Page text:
PACIFIC OCEAN --- Lt. Gen. Eric T. Fick, program executive officer for the F-35 Lightning II Joint Program Office, visited the aircraft carrier USS Nimitz (CVN 68) Feb. 1.
The F-35 Lightning II Joint Program Office is the Department of Defense’s agency responsible for developing, delivering and sustaining the F-35A/B/C, the next-generation strike aircraft weapon system for the Air Force, Navy and Marine Corps.
“The purpose of my visit is to familiarize myself with what it means to operate out at sea,” said Fick. “I’ve never been on an aircraft carrier before. Getting to know, to see and understand how the flow works on the flight deck, the maintenance bays and hangar decks is very important as I try to conceptualize what it means to bring an F-35 into this environment.”
The knowledge gained from this visit will help in integrating the F-35C to the fleet. Although the introduction of the F-35’s to the fleet is not new, understanding the complexity of operating the aircraft in an afloat environment is new to Fick.
“Thinking about how we integrate the Charlie model into this complex environment, in a common hangar bay with other aircraft, how all the supplies fit, how all the support equipment fits; those are the things I’m going to take back and think about how we can work hard to support the Navy and the Marine Corps, who are going to fly C-models off the big deck carriers,” said Fick.
While aboard, Fick toured the ship and spoke to Sailors from different departments throughout the ship and was highly impressed with the crew’s ability to conduct flight operations.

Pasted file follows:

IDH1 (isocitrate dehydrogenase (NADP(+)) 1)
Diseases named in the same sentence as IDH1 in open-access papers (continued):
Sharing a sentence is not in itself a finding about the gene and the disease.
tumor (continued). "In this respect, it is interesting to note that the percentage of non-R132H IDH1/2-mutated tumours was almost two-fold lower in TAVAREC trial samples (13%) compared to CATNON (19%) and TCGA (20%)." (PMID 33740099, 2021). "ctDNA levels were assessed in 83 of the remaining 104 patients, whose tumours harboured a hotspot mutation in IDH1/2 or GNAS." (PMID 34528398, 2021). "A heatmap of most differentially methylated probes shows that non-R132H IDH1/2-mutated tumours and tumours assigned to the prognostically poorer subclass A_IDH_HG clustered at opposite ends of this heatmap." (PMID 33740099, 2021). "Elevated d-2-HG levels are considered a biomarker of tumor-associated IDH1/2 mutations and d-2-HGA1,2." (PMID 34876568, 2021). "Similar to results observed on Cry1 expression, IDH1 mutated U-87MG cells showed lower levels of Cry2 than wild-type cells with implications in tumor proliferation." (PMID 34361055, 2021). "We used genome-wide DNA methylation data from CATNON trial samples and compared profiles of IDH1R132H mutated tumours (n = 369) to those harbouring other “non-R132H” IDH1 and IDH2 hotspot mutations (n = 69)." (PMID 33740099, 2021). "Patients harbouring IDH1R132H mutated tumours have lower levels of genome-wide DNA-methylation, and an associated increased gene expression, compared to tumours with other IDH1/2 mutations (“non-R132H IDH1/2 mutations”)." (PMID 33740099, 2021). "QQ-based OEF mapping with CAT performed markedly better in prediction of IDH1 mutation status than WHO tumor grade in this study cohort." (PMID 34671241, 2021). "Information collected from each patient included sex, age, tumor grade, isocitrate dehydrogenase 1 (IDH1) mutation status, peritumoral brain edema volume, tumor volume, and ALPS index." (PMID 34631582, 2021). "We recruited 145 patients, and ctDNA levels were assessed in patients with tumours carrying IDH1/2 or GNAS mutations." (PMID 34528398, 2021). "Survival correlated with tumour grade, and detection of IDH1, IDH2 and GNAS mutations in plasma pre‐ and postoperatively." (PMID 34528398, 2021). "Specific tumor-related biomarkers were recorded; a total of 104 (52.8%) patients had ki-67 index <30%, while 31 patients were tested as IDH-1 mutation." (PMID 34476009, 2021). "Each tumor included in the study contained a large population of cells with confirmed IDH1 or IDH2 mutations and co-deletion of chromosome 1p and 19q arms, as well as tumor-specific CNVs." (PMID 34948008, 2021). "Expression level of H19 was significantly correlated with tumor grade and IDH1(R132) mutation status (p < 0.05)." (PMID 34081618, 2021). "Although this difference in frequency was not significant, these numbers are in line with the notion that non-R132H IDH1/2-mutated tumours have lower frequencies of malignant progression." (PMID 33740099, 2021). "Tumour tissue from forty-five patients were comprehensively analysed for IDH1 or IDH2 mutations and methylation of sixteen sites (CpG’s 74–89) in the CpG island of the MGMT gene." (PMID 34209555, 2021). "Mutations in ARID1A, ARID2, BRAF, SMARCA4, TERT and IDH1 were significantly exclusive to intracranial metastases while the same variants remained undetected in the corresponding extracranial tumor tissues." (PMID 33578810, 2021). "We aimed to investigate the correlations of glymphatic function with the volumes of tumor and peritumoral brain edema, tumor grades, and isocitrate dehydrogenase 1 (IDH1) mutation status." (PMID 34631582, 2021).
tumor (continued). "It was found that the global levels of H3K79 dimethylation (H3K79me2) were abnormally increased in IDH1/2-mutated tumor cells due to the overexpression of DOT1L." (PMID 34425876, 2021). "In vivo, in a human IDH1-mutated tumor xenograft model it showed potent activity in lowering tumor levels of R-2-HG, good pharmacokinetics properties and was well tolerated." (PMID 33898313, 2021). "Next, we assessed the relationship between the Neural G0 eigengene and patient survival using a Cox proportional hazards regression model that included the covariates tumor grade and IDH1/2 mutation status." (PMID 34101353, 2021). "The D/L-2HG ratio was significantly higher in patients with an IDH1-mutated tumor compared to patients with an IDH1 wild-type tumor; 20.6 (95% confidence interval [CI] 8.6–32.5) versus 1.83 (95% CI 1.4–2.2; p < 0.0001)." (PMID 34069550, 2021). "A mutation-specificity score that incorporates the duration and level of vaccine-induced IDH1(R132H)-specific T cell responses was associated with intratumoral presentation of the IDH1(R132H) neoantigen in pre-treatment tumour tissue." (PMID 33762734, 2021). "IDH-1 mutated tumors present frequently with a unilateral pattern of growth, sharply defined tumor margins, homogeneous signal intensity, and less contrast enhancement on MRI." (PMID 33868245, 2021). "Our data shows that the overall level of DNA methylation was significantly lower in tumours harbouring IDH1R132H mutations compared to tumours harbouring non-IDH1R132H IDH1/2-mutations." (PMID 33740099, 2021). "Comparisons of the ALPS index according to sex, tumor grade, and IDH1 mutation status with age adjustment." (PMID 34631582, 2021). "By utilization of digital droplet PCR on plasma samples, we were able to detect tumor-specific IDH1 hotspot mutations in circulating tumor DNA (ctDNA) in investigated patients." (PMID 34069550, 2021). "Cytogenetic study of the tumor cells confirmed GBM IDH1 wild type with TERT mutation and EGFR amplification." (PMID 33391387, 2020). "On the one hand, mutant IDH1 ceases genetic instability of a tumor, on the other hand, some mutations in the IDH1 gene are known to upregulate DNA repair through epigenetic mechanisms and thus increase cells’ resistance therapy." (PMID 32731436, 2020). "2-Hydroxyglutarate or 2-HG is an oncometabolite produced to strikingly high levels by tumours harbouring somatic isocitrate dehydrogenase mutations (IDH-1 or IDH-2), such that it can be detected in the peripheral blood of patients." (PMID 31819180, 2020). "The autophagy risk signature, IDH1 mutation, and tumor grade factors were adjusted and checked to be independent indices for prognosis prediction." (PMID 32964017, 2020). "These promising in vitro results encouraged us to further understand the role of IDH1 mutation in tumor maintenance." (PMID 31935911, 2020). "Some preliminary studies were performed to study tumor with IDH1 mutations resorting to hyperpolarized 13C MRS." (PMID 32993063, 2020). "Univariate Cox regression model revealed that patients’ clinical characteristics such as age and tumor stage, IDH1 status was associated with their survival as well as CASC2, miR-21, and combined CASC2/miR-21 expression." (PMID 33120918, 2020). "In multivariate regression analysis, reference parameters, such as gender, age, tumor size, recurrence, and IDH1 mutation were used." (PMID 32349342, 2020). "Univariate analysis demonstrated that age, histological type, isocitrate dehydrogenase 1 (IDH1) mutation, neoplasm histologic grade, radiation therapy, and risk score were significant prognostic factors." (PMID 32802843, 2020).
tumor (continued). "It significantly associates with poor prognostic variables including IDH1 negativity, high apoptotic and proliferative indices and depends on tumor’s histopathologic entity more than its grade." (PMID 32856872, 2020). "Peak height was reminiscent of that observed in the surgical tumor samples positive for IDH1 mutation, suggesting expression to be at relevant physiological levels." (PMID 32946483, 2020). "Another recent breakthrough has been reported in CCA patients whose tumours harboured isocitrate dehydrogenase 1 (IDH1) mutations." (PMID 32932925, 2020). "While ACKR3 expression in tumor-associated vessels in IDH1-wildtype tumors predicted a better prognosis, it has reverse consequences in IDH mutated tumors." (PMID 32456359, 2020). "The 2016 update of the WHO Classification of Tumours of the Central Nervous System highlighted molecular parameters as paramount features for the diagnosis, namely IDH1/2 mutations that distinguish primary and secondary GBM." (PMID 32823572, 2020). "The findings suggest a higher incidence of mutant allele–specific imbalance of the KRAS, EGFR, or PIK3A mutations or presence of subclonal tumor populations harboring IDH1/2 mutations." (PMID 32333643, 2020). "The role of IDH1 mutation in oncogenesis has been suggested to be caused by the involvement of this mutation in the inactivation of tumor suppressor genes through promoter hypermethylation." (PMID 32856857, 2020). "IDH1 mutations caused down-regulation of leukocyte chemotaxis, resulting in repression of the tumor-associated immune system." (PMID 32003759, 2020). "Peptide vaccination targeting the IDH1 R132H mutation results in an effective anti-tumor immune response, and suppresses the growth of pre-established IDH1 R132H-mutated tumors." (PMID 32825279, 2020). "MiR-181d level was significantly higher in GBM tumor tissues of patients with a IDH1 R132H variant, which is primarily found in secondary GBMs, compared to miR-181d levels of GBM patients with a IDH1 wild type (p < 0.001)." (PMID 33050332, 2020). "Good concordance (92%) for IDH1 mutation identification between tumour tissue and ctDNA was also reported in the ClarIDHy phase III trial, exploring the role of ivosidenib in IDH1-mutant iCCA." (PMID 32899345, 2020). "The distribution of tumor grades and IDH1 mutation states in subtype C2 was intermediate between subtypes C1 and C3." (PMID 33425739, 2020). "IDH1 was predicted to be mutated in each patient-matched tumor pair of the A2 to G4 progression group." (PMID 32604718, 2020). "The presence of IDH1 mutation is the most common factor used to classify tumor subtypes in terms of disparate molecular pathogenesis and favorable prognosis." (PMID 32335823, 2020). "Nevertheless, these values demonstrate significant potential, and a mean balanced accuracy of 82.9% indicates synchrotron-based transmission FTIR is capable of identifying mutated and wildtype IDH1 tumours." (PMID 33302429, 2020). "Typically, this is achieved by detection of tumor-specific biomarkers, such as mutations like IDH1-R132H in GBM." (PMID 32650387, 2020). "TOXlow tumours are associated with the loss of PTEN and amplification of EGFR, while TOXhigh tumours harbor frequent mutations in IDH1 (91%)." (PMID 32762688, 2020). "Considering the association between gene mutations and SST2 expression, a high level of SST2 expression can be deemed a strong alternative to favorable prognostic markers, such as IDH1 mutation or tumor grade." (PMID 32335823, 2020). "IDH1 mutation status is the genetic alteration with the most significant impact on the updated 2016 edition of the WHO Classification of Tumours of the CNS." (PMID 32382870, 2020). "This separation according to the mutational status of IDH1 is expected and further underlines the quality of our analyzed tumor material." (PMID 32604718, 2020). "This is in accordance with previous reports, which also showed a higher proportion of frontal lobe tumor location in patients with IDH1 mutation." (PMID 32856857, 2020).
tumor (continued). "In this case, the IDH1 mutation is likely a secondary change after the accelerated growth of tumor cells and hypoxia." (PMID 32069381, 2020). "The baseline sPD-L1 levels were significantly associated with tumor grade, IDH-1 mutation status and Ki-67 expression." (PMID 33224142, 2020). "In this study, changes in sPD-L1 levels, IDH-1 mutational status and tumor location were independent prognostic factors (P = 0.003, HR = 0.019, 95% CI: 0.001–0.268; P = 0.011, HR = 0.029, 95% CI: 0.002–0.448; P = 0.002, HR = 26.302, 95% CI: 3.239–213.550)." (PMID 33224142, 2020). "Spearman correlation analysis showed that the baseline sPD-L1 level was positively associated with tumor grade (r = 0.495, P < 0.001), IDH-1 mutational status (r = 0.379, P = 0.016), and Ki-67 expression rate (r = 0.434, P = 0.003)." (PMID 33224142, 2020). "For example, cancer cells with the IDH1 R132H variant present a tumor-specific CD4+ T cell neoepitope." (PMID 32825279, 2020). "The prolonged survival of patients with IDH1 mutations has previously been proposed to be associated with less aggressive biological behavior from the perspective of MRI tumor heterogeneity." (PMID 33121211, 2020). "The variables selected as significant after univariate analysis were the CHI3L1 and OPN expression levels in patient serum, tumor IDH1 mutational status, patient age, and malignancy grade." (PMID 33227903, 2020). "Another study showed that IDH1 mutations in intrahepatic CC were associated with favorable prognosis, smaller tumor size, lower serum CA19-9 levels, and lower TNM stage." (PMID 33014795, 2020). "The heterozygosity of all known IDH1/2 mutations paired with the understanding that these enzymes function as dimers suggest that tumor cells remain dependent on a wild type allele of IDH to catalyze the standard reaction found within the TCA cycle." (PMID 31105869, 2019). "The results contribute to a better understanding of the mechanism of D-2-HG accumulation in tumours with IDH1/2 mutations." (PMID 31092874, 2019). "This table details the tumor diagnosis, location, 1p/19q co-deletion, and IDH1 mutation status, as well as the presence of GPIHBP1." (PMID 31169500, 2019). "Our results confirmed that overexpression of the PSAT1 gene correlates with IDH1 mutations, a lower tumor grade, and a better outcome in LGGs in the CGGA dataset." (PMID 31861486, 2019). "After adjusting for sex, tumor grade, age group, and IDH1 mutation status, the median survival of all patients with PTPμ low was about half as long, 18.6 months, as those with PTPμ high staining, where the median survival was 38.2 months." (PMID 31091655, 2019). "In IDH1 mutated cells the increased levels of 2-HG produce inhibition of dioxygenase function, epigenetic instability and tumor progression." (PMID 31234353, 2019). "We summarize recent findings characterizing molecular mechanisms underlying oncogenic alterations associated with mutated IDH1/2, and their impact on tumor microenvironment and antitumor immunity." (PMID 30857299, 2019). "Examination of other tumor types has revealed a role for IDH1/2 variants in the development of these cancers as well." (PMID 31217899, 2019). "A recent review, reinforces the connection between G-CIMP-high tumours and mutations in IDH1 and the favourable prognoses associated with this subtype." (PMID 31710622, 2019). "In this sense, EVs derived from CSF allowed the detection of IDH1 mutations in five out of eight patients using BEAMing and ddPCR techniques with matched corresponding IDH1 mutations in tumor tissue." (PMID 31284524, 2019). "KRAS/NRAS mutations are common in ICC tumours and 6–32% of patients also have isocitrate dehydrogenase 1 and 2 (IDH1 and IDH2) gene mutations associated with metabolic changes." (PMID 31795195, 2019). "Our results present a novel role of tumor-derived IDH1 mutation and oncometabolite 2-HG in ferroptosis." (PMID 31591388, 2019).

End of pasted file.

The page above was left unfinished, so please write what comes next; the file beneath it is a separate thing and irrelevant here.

“As I looked at everything going around the flight deck, aircraft taking off while simultaneously landing, people everywhere with different colored clothing on, it looked like chaos,” said Fick. “But as I stood there and observed more and more, what I saw was not chaos, but a very careful, choreographed, orchestrated dance where everyone was doing exactly what they needed to at exactly the right time. They moved with a purpose from point to point, but no one was panicking, no one was running, no one was freaking out.”
In addition to his fascination of the flight deck, Fick was also enthralled by the rest of the ship and her crew.
“As I interacted with the Sailors on the deck, in the hangars and in all the offices; I noticed they were confident, they knew exactly what they were doing, they were very prepared and enthusiastic about their jobs,” said Fick. “Most importantly they were very proud of the work they were doing.”
With the knowledge gained from his visit, Fick has a new found appreciation of the ships daily operations.
“It was a short, but remarkable time for me,” said Fick. “In this short, compressed window there was a whole lot of learning, a new recognition of the complexity of operating in this environment and a new recognition of the pride that the Sailors bring to work every day.”
Nimitz is currently underway conducting routine operations.